If we request a plan termination determination letter from the IRS now, does it create a risk that the IRS might audit our plan?
There have been times when the IRS has selected terminating plans for formal audits. This kind of targeted audit by the IRS can happen whether you have us submit your plan termination for a determination letter, or not. With a favorable determination letter in hand on your plan termination, we anticipate we would actually be able to negotiate with the IRS to have them perform a “limited scope audit,” instead of covering issues that were already part of the determination letter review process. This would simply mean that the IRS would review mostly the paperwork and Forms 1099-R for the participants who received plan termination distributions.
Overall, the IRS involvement in determination letters or formal audits is just a process and we have experience in successfully handling these matters for our employer clients.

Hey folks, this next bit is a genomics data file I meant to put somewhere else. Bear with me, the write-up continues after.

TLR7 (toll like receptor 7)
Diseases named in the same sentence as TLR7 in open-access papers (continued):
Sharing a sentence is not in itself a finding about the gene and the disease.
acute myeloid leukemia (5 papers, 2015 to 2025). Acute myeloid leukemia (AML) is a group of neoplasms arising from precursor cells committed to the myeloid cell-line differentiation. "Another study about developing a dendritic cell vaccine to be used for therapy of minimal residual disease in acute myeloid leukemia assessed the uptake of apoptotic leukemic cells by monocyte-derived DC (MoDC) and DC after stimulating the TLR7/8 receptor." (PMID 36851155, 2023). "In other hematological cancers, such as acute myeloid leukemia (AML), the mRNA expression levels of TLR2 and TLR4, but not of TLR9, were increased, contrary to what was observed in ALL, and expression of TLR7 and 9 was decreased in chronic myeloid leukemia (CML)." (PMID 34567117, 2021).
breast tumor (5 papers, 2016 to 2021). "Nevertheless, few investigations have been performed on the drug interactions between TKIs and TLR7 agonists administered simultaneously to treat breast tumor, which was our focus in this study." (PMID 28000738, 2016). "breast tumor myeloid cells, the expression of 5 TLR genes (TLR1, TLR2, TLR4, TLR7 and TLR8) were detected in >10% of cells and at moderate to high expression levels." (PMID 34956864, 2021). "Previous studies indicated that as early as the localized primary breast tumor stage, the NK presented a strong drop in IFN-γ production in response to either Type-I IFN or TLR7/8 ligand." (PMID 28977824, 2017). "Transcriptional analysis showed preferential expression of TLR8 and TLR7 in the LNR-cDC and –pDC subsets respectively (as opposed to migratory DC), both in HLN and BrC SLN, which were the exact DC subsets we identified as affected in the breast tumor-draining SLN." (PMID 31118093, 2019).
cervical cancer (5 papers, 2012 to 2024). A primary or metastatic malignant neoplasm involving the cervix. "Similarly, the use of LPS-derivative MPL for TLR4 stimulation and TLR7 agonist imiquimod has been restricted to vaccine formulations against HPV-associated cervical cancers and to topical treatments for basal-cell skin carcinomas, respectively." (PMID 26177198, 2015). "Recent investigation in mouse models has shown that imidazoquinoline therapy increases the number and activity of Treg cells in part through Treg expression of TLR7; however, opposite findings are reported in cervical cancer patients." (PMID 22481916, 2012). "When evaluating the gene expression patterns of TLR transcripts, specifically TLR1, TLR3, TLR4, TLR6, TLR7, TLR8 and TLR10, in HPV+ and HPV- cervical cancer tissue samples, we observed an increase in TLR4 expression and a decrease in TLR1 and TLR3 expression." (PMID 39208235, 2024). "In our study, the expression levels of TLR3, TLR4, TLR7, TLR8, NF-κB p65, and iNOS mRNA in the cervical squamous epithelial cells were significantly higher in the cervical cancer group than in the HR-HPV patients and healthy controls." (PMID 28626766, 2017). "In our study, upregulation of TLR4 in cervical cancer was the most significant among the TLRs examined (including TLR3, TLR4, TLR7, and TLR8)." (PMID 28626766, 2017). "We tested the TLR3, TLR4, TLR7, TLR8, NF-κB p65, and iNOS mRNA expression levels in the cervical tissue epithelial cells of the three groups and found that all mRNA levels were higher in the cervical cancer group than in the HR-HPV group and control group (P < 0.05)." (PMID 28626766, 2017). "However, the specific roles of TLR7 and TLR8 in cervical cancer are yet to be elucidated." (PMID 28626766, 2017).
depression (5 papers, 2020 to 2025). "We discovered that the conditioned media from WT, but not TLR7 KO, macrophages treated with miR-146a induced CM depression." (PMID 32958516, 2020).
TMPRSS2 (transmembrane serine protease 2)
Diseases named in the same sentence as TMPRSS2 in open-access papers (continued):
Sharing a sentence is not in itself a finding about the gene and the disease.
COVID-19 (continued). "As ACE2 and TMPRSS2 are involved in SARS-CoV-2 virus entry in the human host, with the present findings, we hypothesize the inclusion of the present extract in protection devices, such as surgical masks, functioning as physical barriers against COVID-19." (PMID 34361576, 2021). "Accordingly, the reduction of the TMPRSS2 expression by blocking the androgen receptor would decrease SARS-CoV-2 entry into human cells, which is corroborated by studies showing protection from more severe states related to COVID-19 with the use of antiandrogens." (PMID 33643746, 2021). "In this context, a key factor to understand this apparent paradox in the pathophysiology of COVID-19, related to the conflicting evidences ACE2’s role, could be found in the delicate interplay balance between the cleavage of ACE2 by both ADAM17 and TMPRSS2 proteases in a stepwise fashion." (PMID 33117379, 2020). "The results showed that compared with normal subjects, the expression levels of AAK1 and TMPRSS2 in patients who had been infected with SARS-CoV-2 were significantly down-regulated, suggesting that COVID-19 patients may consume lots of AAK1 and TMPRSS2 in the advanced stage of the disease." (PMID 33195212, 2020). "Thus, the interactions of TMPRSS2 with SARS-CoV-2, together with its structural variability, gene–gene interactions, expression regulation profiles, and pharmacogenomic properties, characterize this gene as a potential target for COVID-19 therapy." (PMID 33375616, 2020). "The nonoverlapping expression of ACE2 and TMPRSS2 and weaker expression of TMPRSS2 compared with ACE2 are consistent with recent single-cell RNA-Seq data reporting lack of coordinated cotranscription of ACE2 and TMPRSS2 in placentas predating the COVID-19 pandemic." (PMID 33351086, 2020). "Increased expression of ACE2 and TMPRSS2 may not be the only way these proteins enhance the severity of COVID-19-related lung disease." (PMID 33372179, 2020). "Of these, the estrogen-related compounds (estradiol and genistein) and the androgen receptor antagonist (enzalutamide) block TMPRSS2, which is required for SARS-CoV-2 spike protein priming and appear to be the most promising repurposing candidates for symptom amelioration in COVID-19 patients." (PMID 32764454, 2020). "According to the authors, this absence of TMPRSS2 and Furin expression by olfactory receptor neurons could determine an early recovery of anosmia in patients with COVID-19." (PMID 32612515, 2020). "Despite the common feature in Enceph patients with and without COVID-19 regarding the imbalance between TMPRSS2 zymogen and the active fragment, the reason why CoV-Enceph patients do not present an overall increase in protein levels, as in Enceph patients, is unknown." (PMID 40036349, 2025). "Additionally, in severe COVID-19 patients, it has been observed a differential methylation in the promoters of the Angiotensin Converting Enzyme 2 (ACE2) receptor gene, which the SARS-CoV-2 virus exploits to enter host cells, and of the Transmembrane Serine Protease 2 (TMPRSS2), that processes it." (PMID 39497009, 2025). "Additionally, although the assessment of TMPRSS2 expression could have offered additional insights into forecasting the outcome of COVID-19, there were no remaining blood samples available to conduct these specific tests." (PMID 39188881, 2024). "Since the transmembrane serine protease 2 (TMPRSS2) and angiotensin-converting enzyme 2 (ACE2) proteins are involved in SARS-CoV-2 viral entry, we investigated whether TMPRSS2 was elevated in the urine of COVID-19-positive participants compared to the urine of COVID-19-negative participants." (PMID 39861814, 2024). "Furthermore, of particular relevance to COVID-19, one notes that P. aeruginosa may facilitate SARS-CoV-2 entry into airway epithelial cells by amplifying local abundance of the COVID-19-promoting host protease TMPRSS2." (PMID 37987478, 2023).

On the other hand, those individually designed plans like Cash Balance Plans are a different matter. Based on current IRS behavior, they seem to be ok with determination letters for new plan installations and for all terminating plans, but they hope to cut out any individually designed plan determination letters in between the initial plan and plan termination. But the plan sponsor should get execute an 8905 Form (which extends the period for obtaining an IRS approval letter) signed along with the adoption of the new plan. The plan sponsor should consider if they wanted the firm to pursue one determination letter now and another one when the IRS opens up the window period for pre-approved cash balance plans to conform to the Pension Protection Act of 2006, or are they comfortable with just waiting until the IRS opens up the window period for the pre-approved cash balance plans to be submitted?